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Sugar Facts | Electricity Co-generation

Australia’s sugar mills are almost self-sufficient in energy.  By burning the fibrous cane by-product, bagasse, mills generate electricity and steam to power all factory operations. 

Sugar mills also generate additional renewable electricity to export to the National Electricity Market (NEM). Unlike wind and solar, cogenerated (biomass) power generation provides a reliable source of renewable power at any time of day. Cogeneration based on bagasse is renewable because the sugarcane crop that produces it can be continually regrown.

Queensland’s 21 sugar mills currently have 405 MW of installed cogeneration capacity in  producing approximately 1 million MWh of electricity annually. Around half is exported to the grid (enough to power 109,000 dwellings per year or 25% of all Brisbane dwellings)*. The recently completed co-generation facility at MSF Sugar’s Arriga Mill, located near Mareeba in Far North Queensland has added 24 megawatt capacity to cogenerate additional electricity – enough to power a further 26,280 homes.  The facility represents a $75m investment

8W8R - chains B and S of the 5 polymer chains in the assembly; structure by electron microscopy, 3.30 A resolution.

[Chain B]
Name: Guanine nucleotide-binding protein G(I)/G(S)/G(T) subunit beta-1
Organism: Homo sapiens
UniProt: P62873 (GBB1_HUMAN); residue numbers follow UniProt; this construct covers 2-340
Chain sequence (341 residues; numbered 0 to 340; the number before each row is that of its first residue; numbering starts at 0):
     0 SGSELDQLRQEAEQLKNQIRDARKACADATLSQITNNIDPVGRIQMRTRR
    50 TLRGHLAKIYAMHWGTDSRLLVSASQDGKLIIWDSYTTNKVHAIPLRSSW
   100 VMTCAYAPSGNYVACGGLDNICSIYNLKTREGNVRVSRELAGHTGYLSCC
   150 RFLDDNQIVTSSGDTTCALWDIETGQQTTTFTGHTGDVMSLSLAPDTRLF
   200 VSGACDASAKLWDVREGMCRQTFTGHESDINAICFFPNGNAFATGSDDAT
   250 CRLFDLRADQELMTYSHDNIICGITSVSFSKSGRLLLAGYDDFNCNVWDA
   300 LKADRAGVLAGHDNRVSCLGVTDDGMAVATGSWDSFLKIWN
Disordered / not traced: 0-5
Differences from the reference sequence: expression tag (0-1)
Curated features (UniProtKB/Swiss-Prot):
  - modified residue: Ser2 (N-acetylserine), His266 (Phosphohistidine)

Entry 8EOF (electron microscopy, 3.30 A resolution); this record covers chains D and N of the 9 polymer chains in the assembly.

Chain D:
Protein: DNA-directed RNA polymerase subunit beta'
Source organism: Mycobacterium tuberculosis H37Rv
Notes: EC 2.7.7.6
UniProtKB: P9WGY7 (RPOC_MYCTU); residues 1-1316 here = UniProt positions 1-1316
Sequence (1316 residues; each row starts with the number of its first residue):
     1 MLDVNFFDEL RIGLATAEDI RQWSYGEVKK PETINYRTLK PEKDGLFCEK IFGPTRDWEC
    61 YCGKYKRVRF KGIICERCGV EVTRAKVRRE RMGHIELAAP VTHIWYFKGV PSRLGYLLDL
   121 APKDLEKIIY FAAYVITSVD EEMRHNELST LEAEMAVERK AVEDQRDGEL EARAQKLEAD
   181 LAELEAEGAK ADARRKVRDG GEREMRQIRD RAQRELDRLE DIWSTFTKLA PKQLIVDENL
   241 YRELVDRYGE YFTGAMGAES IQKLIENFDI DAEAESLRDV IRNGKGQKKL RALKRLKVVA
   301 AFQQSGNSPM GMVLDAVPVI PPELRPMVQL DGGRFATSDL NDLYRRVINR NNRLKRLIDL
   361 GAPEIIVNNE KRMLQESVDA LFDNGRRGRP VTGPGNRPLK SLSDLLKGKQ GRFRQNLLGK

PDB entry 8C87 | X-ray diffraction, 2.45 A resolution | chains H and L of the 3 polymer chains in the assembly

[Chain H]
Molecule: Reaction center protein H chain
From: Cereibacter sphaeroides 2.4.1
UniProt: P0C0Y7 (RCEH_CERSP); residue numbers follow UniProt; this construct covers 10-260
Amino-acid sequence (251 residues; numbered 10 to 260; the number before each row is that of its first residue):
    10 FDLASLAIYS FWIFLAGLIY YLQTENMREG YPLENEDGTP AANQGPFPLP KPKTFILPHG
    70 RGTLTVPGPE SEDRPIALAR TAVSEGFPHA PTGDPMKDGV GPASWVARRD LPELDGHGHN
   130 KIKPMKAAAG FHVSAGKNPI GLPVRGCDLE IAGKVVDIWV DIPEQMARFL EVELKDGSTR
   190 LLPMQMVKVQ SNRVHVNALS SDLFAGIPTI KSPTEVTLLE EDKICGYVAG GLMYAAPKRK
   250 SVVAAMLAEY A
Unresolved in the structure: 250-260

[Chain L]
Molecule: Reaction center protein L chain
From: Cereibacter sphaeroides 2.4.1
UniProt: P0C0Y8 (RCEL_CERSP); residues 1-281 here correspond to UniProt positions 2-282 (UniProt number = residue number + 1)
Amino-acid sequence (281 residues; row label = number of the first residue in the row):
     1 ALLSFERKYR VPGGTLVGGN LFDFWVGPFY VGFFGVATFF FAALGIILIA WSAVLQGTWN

The by-product from the crushing of sugarcane, bagasse is recycled and used as boiler fuel in the sugar mills. It is burned at temperatures of up to 400-800 ºC to produce steam, which is either used as heat for the milling process or to drive turbines that generate electricity. This process is called co-generation.

Sugar mills generate over a quarter (27%) of Queensland’s renewable energy, which meets more than 2% of Australia’s large scale renewable energy target.

*Using ABS estimate: 4.6 MWh consumed/dwelling/per year (AEMC 2017 Residential Electricity Price Trends) and 25% homes in Brisbane (109,000 dwellings).

Fast Fact

One truck load of bagasse stores enough energy to power two Queensland homes for more than a year.